This is primarily a travel blog in which I write about traveling in our motorhome. Our travels have

Nacogdoches, TX, United States
I began this blog as a vehicle for reporting on a 47-day trip made by my wife and me in our motorhome down to the Yucatan Peninsula and back. I continued writing about our post-Yucatan travels and gradually began including non-travel related topics. I often rant about things that piss me off, such as gun violence, fracking, healthcare, education, and anything else that pushes my button. I have a photography gallery on my Smugmug site (

Monday, July 8, 2013

The Codroy Valley

The day began at 9:00AM as we boarded a tour bus for a sightseeing trip through the Codroy Valley in Southwestern Newfoundland.  The weather was very pleasant, sunny, and not hot.  However, on the inside of the bus it was a bit too warm, at least for Carol Ann and me.  We were sitting approximately in the middle of the bus and I believe it must have been warmer towards the rear.  I’ve already had my rant on Maritime buses and their not-so-efficient air conditioning so I won’t bore you by repeating it.  Needless to say, I was very glad to get off of the bus but not eager to re-board at each stop.  Stepping from the bus to the outdoors was so refreshing.  Like an ice cold beer after you have worked for a couple of ours outside in the sun with the temperature in the 90’s and high humidity.

I only wish there could have been more stops, although with the stops we did make we didn’t make it back to the RV park until a little after 5:00PM.  I realize that if you sign up for a tour such as ours with 44 people, that buses are necessary to transport a group that size from place to place when sightseeing.  I really don’t know of any other way it could be done.  Perhaps the bus tours could be limited to half-days instead of whole days.   See everything over two days instead of cramming it all into one day. Then you would have time to take your car and find great locations for your photography.

This is the most fantastic country.  It is rugged but beautiful.  You have the ocean, mountains, lakes, ponds, rocks, trees, and interesting architecture all in a relatively small area.  We drove past a lot of very nice photo-ops without time to stop.  Most people resorted to taking photos, as the bus drove past, through the windows with glare, reflections, and grime just to have some kind of photographic record of where they had been and what they had seen.  I just couldn’t bring myself to do it.  I’m a little too picky and would not have been at all happy with any I took that way, even though I may kick myself later. I felt a little frustrated as we drove by so many beautiful places without stopping to take photos.  I know that I am being somewhat unreasonable because if we had stopped for photos everywhere I wanted to, the tour would have taken three or four days instead of one!  Do you realize how long it takes to unload and reload 44 people through the one door on a bus?  It is a fairly slow process, at least ten minutes I would guess.  That would be five to get off and five to get back on.  Then there is the time you would need to spend at the location to get a few good shots.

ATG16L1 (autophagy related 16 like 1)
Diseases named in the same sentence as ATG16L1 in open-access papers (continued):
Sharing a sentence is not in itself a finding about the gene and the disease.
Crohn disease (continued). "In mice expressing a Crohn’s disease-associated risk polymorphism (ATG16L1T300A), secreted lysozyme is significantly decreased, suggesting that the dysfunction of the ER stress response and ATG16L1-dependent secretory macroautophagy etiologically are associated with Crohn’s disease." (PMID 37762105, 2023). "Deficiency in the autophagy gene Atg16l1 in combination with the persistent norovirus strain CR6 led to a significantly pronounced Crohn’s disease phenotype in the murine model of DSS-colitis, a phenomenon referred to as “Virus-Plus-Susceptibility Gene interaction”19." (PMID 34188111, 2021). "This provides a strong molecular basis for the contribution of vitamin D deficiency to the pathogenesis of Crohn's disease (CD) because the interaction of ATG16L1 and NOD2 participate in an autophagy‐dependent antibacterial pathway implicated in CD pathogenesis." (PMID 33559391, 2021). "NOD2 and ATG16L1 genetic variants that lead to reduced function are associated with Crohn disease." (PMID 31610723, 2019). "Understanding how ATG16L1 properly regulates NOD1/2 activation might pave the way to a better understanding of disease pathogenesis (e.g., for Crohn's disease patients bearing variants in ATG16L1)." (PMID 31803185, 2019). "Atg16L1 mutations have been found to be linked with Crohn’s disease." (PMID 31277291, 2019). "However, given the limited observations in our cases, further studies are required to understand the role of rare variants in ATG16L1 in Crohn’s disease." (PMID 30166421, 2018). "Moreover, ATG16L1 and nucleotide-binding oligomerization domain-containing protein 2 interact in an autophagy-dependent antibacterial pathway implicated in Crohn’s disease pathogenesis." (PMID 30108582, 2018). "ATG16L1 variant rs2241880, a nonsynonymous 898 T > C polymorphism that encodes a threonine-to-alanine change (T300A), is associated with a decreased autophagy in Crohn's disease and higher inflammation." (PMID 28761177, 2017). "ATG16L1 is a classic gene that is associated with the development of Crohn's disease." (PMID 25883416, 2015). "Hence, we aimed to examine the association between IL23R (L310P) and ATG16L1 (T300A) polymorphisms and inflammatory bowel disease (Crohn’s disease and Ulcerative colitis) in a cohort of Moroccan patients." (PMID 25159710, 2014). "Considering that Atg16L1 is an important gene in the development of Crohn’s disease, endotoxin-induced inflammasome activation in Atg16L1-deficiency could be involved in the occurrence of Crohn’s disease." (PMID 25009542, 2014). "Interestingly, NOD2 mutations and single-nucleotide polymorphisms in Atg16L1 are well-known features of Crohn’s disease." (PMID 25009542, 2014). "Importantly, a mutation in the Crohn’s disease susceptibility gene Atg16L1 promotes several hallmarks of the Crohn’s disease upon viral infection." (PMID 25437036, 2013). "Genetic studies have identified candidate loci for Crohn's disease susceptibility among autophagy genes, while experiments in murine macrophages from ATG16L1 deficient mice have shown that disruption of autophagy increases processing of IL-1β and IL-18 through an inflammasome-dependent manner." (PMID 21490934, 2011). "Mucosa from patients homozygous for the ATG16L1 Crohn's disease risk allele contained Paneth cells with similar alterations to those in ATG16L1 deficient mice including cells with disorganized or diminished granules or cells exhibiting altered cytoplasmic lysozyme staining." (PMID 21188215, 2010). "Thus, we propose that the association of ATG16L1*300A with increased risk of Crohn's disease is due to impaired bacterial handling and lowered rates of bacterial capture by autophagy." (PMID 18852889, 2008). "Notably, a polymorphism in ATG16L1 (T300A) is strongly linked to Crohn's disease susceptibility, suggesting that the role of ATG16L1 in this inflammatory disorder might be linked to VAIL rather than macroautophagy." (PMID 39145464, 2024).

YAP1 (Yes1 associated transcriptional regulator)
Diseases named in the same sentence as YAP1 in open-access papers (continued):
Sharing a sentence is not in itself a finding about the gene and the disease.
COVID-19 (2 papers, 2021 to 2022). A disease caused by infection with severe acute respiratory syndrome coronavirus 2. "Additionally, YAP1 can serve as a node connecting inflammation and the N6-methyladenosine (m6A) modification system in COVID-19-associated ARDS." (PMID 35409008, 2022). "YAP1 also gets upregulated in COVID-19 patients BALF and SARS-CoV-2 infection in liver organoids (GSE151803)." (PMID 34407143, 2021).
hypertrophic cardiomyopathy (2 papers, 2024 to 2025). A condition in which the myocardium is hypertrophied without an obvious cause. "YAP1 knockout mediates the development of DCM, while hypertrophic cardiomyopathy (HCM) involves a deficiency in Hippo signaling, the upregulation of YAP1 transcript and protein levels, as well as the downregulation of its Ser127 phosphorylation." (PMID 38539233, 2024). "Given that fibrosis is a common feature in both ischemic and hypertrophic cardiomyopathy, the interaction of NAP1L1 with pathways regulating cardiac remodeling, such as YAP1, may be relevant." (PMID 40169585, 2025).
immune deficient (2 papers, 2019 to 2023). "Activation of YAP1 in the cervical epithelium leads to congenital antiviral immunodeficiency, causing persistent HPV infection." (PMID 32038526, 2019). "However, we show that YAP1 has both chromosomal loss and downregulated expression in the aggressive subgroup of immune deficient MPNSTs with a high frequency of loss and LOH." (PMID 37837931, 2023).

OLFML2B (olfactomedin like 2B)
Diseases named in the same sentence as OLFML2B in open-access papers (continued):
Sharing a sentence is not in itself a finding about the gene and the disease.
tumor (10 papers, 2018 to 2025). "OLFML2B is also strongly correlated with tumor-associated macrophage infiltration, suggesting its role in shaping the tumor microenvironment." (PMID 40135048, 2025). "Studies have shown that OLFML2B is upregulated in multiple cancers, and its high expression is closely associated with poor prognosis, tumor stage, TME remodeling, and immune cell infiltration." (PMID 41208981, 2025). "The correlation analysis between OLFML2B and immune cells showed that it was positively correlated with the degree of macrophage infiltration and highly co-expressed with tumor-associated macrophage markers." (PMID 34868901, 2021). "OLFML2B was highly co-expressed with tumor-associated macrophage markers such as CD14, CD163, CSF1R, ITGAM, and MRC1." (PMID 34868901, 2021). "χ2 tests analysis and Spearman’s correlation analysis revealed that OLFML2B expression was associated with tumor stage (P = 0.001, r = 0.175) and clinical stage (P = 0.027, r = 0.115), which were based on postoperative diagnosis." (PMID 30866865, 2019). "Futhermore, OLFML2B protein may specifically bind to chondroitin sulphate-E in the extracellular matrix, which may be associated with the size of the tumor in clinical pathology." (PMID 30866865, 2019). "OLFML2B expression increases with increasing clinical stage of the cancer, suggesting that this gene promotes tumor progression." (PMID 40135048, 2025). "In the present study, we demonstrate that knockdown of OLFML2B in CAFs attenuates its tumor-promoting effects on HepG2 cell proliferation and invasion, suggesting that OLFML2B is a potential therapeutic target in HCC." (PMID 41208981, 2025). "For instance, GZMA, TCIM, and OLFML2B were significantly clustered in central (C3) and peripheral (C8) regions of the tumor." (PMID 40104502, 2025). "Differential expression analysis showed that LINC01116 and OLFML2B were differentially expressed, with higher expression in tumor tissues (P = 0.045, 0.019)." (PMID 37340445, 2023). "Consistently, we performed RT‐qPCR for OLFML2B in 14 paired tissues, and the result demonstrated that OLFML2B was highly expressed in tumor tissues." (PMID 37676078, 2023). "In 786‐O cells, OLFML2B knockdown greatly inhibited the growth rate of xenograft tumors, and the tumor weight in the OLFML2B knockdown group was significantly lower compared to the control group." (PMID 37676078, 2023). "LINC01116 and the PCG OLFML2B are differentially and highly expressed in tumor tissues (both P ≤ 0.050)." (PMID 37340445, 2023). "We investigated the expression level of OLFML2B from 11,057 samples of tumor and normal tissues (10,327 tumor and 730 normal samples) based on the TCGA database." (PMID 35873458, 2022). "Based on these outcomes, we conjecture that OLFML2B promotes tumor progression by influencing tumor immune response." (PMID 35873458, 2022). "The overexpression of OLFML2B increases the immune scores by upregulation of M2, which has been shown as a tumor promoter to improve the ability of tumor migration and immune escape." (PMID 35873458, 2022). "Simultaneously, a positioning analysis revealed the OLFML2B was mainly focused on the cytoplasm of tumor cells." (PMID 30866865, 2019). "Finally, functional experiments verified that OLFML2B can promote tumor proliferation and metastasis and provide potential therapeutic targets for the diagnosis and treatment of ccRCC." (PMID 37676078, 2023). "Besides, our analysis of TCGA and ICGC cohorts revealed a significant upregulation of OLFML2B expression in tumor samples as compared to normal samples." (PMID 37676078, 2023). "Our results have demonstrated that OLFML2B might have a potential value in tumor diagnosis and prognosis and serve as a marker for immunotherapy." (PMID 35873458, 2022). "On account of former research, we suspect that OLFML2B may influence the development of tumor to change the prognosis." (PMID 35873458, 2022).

Of course, if you were expecting to go on a “photo safari” you shouldn’t be going on a 44-person tour with prearranged stops.  I will say that I was quite pleased with the amount of time we were allowed to spend at the Rose Blanche lighthouse.  It was really a terrific site for photography, even though the sun was directly overhead.  You can’t always be at a choice location at the time of the best lighting.  You have to do the best you can whenever you are there because you may never be there again.

Our last stop was at a small mall in Port Aux Basques to pick up some needed groceries and other items.  I bought a six-pack of beer for $18 and some-odd cents.  It was “Iceberg Beer,” which boasts being brewed with 25,000-year old water (from icebergs).  They did have some cheaper beer for about $13 a six-pack but I wanted to try the iceberg stuff.  Plus, something inside of me would not allow me to pay $13 for a six-pack of something akin to Bud or Miller Lite.  It seems that beer, wine, and liquor costs about twice as much in the Maritimes as in the US.  I don’t see how there could be very many alcoholics here.  Who can afford to drink that much?  It would also be tough on smokers.  I can’t quote prices, as I don’t smoke, but I believe that cigarettes are at least $8 or more a pack.  I can’t imagine paying $80 or $90 for a carton of cigarettes to smoke with your $45 to $50 per case beer!  No such thing as a cheap date up here.

Tomorrow we travel north, about 234 miles up the coast, to Portland Creek for one night at the Mountain Waters RV Resort where we will be treated to a moose stew dinner (I can’t wait).  We will only be there for one night.  After that I am a bit confused as far as the itinerary goes.  We leave the RVs somewhere (I believe St. Barbe) and take a ferry to Labrador for an overnight in a hotel.  We are a little worried about having to leave our three cats alone in the RV for two nights.  It should not be hot and although we will not have electricity our generator has an automatic feature that will start it if the thermostat calls for air conditioning and shut off when the thermostat turns off the air conditioning.  We will also leave a few windows slightly open just in case.


Croft Randle said...

Your mysterious item is a Sea Urchin!

Croft Randle said...

To be more precise, a sea urchin skeleton.